Aquest article no estÓ tradu´t al catalÓ; es mostra la seva versiˇ en anglŔs

On a Mataronian African being improbably accused.


Last Thursday evening, the tavern opposite the Matarˇ RENFE had the usual incongruous mix of people ever to be found in station bars: a smattering of sozzled old men, a lonely looking teenage girl, an odd couple (she a dyed blonde, he burly and greying, with an arm in plaster), a dapper African, myself and Gary Gibson (an adoptive Mataronian and occasional contributor to this magazine, among other things).
Gary left, and, having time to kill, I was about to order another beer when the bouncer and the blonde started to scream insults at the African, claiming he had just pilfered their mobile. Offended, the African rapid-fired salvos of expletives back at his accusers. The barman, meanwhile, found the missing mobile in the toilet (either accidentally dropped or deliberately stashed, depending on whose version you believed).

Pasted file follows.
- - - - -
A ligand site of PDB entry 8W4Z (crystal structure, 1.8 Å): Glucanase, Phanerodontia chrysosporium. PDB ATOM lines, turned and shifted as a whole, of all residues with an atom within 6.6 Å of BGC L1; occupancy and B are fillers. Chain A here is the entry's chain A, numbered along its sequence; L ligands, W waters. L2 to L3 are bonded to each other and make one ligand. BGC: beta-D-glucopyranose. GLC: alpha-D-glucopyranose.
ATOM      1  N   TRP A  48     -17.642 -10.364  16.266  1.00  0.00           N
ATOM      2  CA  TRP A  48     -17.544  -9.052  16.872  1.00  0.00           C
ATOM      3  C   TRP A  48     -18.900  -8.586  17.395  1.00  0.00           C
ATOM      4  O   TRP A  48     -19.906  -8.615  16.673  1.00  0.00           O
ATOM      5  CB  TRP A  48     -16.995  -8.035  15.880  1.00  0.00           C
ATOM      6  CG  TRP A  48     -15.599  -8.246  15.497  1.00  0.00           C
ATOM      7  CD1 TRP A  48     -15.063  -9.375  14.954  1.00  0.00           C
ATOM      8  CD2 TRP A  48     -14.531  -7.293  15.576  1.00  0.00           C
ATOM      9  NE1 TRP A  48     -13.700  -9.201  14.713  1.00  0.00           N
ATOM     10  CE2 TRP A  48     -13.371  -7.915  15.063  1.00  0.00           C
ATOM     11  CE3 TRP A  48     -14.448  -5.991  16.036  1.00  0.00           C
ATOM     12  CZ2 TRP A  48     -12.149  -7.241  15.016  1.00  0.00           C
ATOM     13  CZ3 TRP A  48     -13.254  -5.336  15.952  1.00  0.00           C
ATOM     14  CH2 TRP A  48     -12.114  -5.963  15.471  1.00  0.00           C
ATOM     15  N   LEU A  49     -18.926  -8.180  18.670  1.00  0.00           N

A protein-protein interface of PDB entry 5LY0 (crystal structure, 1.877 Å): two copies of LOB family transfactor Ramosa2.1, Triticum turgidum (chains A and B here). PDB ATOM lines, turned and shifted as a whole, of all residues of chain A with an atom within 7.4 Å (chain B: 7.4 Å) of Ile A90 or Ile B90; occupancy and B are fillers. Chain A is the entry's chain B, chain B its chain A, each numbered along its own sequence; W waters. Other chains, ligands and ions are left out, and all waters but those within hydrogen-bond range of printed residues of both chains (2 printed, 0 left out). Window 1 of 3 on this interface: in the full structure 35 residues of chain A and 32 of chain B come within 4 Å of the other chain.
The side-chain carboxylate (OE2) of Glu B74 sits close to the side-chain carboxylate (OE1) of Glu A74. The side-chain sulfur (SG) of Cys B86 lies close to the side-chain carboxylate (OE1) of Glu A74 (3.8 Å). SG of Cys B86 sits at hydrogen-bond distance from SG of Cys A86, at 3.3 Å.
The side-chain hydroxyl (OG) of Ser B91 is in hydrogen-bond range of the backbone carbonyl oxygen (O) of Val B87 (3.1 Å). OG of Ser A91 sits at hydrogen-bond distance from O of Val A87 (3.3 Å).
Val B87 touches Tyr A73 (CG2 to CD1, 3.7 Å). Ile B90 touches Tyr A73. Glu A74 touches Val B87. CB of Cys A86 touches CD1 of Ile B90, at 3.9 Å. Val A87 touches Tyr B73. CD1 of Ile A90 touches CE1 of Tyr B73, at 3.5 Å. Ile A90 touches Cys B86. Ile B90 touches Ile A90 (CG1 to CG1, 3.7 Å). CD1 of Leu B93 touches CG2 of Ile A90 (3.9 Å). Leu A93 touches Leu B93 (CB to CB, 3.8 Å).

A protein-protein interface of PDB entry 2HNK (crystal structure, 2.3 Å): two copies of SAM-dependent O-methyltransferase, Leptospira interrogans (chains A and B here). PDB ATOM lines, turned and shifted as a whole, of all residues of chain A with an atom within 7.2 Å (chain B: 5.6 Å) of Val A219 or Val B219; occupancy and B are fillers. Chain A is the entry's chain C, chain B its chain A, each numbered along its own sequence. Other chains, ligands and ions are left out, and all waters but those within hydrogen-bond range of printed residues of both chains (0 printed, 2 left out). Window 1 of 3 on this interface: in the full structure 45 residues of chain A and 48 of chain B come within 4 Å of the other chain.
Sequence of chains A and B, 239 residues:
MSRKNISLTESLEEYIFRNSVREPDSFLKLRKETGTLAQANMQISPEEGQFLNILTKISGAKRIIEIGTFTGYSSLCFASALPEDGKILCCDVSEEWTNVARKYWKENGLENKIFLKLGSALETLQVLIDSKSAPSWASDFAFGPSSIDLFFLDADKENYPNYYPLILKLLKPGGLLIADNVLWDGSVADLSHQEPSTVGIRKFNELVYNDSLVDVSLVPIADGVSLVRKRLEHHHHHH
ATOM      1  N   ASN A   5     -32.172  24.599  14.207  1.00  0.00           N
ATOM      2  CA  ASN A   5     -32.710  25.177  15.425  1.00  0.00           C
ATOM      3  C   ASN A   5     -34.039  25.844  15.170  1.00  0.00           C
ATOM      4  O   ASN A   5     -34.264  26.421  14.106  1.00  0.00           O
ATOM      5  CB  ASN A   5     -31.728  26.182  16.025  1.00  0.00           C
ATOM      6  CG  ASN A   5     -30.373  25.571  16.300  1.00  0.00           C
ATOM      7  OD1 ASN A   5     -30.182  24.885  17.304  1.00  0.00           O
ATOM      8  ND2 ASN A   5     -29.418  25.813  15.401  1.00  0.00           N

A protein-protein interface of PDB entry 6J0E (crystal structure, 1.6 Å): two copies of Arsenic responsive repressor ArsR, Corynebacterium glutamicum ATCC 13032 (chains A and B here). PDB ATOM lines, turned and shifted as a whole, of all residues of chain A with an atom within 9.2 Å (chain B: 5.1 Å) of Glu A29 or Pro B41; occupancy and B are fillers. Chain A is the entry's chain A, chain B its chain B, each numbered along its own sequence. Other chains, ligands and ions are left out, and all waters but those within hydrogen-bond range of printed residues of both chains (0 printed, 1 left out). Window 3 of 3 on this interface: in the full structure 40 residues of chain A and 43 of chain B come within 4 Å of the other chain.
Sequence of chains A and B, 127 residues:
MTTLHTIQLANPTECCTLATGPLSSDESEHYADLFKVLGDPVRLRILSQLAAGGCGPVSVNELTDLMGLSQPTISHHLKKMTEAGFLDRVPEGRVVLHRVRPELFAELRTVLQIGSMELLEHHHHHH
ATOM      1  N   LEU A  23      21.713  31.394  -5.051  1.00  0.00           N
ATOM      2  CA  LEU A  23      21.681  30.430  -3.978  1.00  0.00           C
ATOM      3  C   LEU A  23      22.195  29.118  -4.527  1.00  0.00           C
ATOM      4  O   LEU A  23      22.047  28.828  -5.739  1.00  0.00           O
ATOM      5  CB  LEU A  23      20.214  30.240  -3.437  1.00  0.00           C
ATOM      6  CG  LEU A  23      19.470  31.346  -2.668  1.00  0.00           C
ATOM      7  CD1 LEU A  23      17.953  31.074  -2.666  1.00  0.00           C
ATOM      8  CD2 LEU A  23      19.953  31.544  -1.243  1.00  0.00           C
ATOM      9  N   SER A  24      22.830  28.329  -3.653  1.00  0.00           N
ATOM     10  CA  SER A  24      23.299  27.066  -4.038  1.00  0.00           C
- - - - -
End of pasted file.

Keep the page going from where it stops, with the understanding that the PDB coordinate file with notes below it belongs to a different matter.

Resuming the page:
The African now whipped out his defensive trump cards: he already owned a state-of-the-art cellphone (which he duly produced); he was an established citizen, having lived in Matarˇ for ten years; he was married to a Catalan woman (presumably to back up this assertion, he now started speaking in Catalan). But lurking behind his sound and fury was a thinly disguised amalgam of embarassment and humiliation. After all, he was doubtless well aware that no matter how long he lived in Matarˇ, no matter how cutting-edge his gadgets, no matter how many Catalan wives he ended up going through, should he happen to fall under any suspicion, he would still forever have to prove himself by frantically brandishing these hard-won credentials in the air before an audience that would tend to assume they were phony. Being an African in Europe, it struck me as I passed his straining-to-be-proud face on the way out, was a full time job in itself.

- Textos i contingut: Matthew Tree - Disseny i programaciˇ: Nac -